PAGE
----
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Health screenings offered to farmworkers at annual women’s health clinic

Flu shots were given, blood was drawn and other health screenings were performed on women farm workers at the annual Women’s Health Clinic hosted by Augusta University on Thursday.

The collaboration between Costa Layman Nurseries and AU provided an opportunity for nearly 80 farm workers to get a variety of free screenings. Dr. Pam Cromer, associate professor and director of the interdisciplinary Costa Layman community health outreach program, said the health clinic started as a work site health fair and grew into what it is today.

Cromer said the university was approached by the farm about the possibility and has since incorporated it into the curriculum for nurse practitioners to gain experience. The health clinic has grown since it began 11 years ago, Cromer said.

“Since that time, we have branched out and pulled in our interdisciplinary colleagues from across the campus,” Cromer said. “We have our physician residents. We have faculty and students from our Summerville campus, who are thinking about college and what degree they would pursue, so they are helping us with some aspects of this particular clinic.”

Cromer said the event gives people within AU an opportunity from other disciplines to work together and learn from each other to help the patients. The clinic is specifically for women farm workers at Costa Layman, with another clinic taking place during the summer for all the workers.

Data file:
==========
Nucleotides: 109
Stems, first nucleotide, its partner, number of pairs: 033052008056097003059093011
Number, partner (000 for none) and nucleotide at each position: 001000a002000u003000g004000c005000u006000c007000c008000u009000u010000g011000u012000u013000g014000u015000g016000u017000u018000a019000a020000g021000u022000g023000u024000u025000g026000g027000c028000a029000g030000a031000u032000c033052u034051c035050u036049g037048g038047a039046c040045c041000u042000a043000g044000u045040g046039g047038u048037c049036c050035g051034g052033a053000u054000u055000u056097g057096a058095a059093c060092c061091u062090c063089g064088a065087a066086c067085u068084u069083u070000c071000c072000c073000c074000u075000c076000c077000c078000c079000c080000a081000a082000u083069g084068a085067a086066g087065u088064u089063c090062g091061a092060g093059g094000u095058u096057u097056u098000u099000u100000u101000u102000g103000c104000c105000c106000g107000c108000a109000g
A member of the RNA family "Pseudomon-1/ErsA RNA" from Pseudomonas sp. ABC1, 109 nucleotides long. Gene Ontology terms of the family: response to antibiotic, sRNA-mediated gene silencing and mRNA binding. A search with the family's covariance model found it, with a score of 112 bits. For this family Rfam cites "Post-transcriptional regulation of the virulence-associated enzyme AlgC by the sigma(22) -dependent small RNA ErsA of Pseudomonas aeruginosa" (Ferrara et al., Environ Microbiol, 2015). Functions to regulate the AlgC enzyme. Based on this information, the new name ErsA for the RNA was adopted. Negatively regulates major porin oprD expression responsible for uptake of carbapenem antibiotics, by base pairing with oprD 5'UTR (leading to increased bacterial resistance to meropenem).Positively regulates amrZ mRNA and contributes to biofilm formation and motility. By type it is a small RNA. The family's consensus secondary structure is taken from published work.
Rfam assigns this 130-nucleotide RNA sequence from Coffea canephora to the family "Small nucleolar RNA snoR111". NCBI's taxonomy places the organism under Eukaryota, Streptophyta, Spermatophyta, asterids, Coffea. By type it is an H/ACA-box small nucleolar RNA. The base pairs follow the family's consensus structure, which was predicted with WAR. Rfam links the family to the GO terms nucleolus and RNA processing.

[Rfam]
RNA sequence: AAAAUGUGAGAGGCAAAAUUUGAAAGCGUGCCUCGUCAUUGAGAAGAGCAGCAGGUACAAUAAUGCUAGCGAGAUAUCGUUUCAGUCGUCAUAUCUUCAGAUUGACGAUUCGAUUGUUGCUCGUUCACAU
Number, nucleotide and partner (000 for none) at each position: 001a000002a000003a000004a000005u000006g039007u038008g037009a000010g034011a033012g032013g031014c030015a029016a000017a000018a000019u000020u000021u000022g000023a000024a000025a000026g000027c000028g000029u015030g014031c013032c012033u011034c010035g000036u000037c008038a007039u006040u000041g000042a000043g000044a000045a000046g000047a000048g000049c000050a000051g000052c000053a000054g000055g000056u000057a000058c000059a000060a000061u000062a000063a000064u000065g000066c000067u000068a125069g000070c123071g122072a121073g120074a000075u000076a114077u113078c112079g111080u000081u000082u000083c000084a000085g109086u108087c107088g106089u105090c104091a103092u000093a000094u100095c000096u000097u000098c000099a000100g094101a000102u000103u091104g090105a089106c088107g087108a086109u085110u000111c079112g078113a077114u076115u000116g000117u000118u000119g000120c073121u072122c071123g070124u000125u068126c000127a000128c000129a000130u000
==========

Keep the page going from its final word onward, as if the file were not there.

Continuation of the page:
In addition to AU, community partners like the Georgia Department of Public Health for the East Central Health District are also assist with the screenings. Public Health provided flu and tetanus shots. Tami Purdue, district nursing director, said it’s important for everyone, not only the farm workers, to get flu shots to prevent an outbreak.

“Not everyone wants it, some people are afraid of getting it, but there is no reason to be afraid because you do not get the flu from the flu shot,” Purdue said. “Things that you might experience is just a little reaction to the vaccine itself, who might be some soreness at the site.”

The event allows women, who might not have health care, a chance to learn and get access to care. Although it is a great opportunity for the farm workers, Cromer said it also allows students to get real world experience, particularly regarding rural healthcare.

“This is an excellent way to introduce them to not only cultural differences, the diversity of populations they’ll find in communities, but also what is in rural care, some of the barriers and so forth that people find when they live not close to a major medical center like we have,” she said.

Morgan Dowd, a senior doctor of nursing practice, decided to volunteer because she wanted the experience dealing with women’s health and the Hispanic population. Dowd said a lot of the students, including herself, live and plan to work in rural areas with a high Hispanic population, so she feels this event gives them a lot of positive experience when dealing with potential patients.

“Our program is really trying to work in more women’s health,” Dowd said. “Not only is this an opportunity for us to get some more experience in that, it’s also an opportunity for us to learn more about this population.”

Dowd hopes the farm workers learn if they have medical problems and how to address them. She is glad the university formed this partnership.

“I’m very thankful for this opportunity and I’m very thankful that our university is so interested in helping the ones that aren’t able to receive the care that a lot other people are able to,” Dowd said. “This is one thing our university has. We have a big heart and we want to help those that may not have access to health care.”